We petition them to pray on our behalf–and they do and often their prayers are more effective than our own. After all, we often don’t fathom the seriousness of these problems from our limited perspective as much as they might from their much more lofty view.
Just how ancient and popular is this custom? The Torah tells us that Caleb, one of the twelve spies that Moses sent to spy out the Land of Canaan, made a personal detour to Hebron. What was his interest in Hebron? The Talmud (Sotah 34b) tells that he wished to pray at the cave where Abraham, Sarah, Isaac, Rebecca, Jacob and Leah are buried. He prayed there for mercy on his soul and he was saved from the fateful decision of the other spies.
The Jews regarded the mother as a special intercessor…http://ldsguy2catholic.wordpress.com/
In the Introduction to the book, titled “How I Discovered the Jewish Origins of Catholicism”, essentially giving an overview of his conversion to Catholicism after being a priest in another faith, Dr. Marshall recounts an experience he had talking with a Rabbi in a hospital waiting room (Dr. Marshall was visiting someone as a priest), who told him that Jews believe that “if someone is suffering and you invoke the name of his or her mother in prayer, God will be more merciful in granting your prayer for that person“. Dr. Marshall then goes on to make a connection with the Catholic veneration of the Virgin Mary, and goes on from there:
If Jews believed that invoking the mother of someone caused God to be more gracious in answering an intercession, then wouldn’t the name of Mary be worth invoking? Even more, Mary wasn’t just an ordinary mother. She was the only person ever created who could speak to God about our Son. That’s when it hit me. Catholic devotion to Mary is not merely based on sound Christological arguments. Veneration for the Blessed Mother is not just only in the writings of the early Church. Reaching back even further, the Church reveres and invokes the Blessed Mother because it inherited the Jewish custom of showing profound reverence for the spiritual role of the mother in a family. The rabbi’s answer was a surprising confirmation that Catholic customs are rooted in a Jewish understanding of reality.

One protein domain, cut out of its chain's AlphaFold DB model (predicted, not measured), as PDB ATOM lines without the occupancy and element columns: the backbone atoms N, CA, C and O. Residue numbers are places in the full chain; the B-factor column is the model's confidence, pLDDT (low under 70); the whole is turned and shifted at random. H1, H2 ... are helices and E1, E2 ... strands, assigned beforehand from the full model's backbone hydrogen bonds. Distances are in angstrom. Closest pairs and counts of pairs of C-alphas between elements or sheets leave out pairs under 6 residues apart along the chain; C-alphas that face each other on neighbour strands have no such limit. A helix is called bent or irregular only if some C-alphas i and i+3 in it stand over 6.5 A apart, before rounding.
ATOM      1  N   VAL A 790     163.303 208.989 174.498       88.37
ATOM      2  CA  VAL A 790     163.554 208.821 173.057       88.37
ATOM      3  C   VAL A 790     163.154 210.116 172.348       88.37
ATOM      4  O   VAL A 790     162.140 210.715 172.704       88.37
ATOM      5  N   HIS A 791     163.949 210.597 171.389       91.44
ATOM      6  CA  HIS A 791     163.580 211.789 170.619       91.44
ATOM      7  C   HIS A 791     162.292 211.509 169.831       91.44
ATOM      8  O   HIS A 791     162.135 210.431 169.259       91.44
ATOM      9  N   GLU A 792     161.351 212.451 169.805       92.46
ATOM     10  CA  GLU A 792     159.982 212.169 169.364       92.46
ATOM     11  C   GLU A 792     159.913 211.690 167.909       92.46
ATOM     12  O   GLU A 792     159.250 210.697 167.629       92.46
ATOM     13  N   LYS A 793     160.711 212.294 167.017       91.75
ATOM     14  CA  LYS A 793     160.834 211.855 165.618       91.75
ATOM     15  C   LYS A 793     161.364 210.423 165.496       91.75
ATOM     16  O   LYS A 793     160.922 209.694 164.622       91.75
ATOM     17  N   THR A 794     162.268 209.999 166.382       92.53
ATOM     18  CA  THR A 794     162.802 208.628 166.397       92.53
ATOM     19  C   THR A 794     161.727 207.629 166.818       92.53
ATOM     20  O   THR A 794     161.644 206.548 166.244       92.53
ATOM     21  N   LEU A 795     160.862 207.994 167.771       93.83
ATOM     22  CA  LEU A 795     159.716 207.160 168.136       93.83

Protestant religions hold that Jesus lived, died, and rose to ascend to His Father in Heaven. Done, over, past tense. They pray to him in heaven, and he will return someday.
Catholics believe that, while the protestant “past tense” view is correct, Jesus left Himself behind in His Church. And on Calvary, he gave to us (and all mankind) His mother to be mother to all of us. Praying to Mary is like asking others here on earth to pray for us. As others have said, Mary’s prayers are most powerful when speaking with Her Son.
Another fun watch - intriguing presentation !
Snake on the cross - was a fascinating point.
And the angels on the ark too -
Love how you compared a wedding ring - to a cross on a necklace!
Not either-or, both-and.
Praying to Mary is praying to Jesus through Mary.
Since we know the prayer of a righteous person avails much, and since Mary is a righteous person chosen to bear Christ our King, praying through her is like adding even MORE prayer to God.
When we ask Mary to pray for us, it’s like me asking you to pray to God for me. Instead of ‘just me’ praying, it’s you and me. And Scripture says, “Where two or three are gathered in My Name, there I am in the midst of them”. Adding saints like Mary to our prayer is just giving God even more glory.
Thank you for your response. I did another one on we love Mary but don’t worship her. I would love for you to watch it. I have it on this forum.
It is also a meditation on the birth, life, Passion, and glories of Jesus.
So can Mary; “heaven is within us”; so Mary and the saints are also within, since they are in heaven. They intercede to God for us. Just like we can intercede for others.
so does this imply for specific saints for specific means. so If I ask a saint who is a patron saint of finding things. they would do so as it has been a role for them. Or is it as they have experience the experience of being lost and is helping one out?